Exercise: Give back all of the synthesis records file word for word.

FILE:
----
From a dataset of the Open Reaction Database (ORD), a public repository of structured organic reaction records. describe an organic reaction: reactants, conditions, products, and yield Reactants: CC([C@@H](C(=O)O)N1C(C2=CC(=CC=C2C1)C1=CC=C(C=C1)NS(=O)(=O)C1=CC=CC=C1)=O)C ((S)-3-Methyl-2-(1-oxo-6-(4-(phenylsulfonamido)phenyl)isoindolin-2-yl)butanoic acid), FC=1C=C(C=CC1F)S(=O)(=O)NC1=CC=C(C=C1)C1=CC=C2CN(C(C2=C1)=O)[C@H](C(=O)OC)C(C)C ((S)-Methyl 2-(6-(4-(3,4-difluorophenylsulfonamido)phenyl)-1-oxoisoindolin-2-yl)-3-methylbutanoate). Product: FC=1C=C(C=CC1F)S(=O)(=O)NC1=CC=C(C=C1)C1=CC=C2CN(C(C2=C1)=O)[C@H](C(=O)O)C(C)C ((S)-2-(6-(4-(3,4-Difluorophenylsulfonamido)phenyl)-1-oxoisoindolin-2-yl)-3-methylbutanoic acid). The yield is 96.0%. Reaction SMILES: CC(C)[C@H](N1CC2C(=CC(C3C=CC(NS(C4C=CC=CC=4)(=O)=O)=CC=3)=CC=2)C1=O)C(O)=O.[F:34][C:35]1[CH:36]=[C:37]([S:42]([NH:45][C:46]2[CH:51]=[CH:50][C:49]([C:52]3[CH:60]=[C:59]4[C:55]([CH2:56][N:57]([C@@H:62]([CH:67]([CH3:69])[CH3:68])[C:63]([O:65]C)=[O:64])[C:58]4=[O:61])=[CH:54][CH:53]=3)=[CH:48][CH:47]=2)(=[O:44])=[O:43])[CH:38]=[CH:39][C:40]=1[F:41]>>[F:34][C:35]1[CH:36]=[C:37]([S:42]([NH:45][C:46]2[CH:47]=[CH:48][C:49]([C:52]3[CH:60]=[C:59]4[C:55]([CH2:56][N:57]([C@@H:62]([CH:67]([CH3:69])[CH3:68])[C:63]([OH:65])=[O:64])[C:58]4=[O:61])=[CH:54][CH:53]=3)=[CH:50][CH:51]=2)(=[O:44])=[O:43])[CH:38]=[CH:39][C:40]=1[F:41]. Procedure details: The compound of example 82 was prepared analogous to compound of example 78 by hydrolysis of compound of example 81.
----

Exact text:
From a dataset of the Open Reaction Database (ORD), a public repository of structured organic reaction records. describe an organic reaction: reactants, conditions, products, and yield Reactants: CC([C@@H](C(=O)O)N1C(C2=CC(=CC=C2C1)C1=CC=C(C=C1)NS(=O)(=O)C1=CC=CC=C1)=O)C ((S)-3-Methyl-2-(1-oxo-6-(4-(phenylsulfonamido)phenyl)isoindolin-2-yl)butanoic acid), FC=1C=C(C=CC1F)S(=O)(=O)NC1=CC=C(C=C1)C1=CC=C2CN(C(C2=C1)=O)[C@H](C(=O)OC)C(C)C ((S)-Methyl 2-(6-(4-(3,4-difluorophenylsulfonamido)phenyl)-1-oxoisoindolin-2-yl)-3-methylbutanoate). Product: FC=1C=C(C=CC1F)S(=O)(=O)NC1=CC=C(C=C1)C1=CC=C2CN(C(C2=C1)=O)[C@H](C(=O)O)C(C)C ((S)-2-(6-(4-(3,4-Difluorophenylsulfonamido)phenyl)-1-oxoisoindolin-2-yl)-3-methylbutanoic acid). The yield is 96.0%. Reaction SMILES: CC(C)[C@H](N1CC2C(=CC(C3C=CC(NS(C4C=CC=CC=4)(=O)=O)=CC=3)=CC=2)C1=O)C(O)=O.[F:34][C:35]1[CH:36]=[C:37]([S:42]([NH:45][C:46]2[CH:51]=[CH:50][C:49]([C:52]3[CH:60]=[C:59]4[C:55]([CH2:56][N:57]([C@@H:62]([CH:67]([CH3:69])[CH3:68])[C:63]([O:65]C)=[O:64])[C:58]4=[O:61])=[CH:54][CH:53]=3)=[CH:48][CH:47]=2)(=[O:44])=[O:43])[CH:38]=[CH:39][C:40]=1[F:41]>>[F:34][C:35]1[CH:36]=[C:37]([S:42]([NH:45][C:46]2[CH:47]=[CH:48][C:49]([C:52]3[CH:60]=[C:59]4[C:55]([CH2:56][N:57]([C@@H:62]([CH:67]([CH3:69])[CH3:68])[C:63]([OH:65])=[O:64])[C:58]4=[O:61])=[CH:54][CH:53]=3)=[CH:50][CH:51]=2)(=[O:44])=[O:43])[CH:38]=[CH:39][C:40]=1[F:41]. Procedure details: The compound of example 82 was prepared analogous to compound of example 78 by hydrolysis of compound of example 81.